The tunnel has been dug, the seven-foot-in-diameter pipe has been set and the grouting has been poured to seal it all in place.
That means the massive undertaking by Renewable Water Resources (ReWa) to construct the largest-ever underground tunnel in Greenville’s history is near its conclusion.
Now comes the cleanup.
Stretching 1.3 miles, or about 6,000 feet, the $46 million sewer line tunnel known as Dig Greenville runs from Hudson Street downtown to Cleveland Park near the Greenville Zoo. In the more than two years since construction engineering company Black & Veatch and contractor Super Excavators began construction on the tunnel, park goers have no doubt noticed the commotion going on in front of the zoo.The good news is, most of the noisiest and most disruptive work is now done. So-called “higher-impact construction” — such as the sound of an excavating machine gouging its way through granite, or the clang of a massive pipe being laid, or the groan of men using firehose-like devices to pour grout to hold the pipe in place — were finished by February.
But residents will have to wait until June or July for the construction site to fully clear out.
“Once we get done, we’ll be repaving the zoo parking lot where we staged the construction down in Cleveland Park, and we’ll be doing some additional changes like landscaping and so on,” said Stephen O’Connell, construction manager with Black & Veatch.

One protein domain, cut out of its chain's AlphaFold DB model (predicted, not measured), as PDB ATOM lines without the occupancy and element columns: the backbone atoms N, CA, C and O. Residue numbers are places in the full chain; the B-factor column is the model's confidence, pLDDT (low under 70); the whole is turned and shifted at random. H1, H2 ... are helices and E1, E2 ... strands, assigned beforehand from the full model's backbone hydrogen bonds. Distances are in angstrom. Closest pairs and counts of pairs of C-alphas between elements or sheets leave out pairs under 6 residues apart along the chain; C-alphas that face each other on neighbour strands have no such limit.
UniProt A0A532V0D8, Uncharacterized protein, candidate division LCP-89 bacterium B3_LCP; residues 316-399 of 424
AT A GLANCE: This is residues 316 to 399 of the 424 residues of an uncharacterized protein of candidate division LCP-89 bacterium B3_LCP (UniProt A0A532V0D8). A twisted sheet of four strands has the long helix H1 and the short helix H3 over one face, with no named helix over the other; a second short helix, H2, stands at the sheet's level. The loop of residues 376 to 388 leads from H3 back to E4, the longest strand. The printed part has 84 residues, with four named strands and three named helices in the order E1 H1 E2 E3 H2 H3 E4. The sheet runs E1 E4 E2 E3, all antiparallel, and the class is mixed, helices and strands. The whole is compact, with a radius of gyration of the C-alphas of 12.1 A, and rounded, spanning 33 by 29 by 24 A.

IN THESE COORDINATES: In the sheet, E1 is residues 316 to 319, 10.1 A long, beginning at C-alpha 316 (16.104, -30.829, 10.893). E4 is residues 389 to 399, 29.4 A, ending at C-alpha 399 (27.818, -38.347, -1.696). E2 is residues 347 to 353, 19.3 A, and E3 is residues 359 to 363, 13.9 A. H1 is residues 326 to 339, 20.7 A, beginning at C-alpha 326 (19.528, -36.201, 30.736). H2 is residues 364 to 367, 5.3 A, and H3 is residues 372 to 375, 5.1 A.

Most of the exterior of the zoo and the park itself will look relatively unchanged, but ReWa and the city have taken advantage of the construction to implement some changes that were already planned for the park.
The intersection at the entrance to the zoo, for instance, will be a 90-degree angle now. The parking lot itself will be fully repaved. Fresh landscaping will be added to beautify the area. And a drinking fountain that is compliant with the Americans With Disabilities Act will be installed, so folks in wheelchairs can have a much easier time getting access to drinking water while in the park.
The tunnel itself will remain inactive for the next couple of months, as ReWa begins putting flow through the pipe during a careful testing phase.
“Once that’s done, we should be able to put a bow on the whole project,” O’Connell said.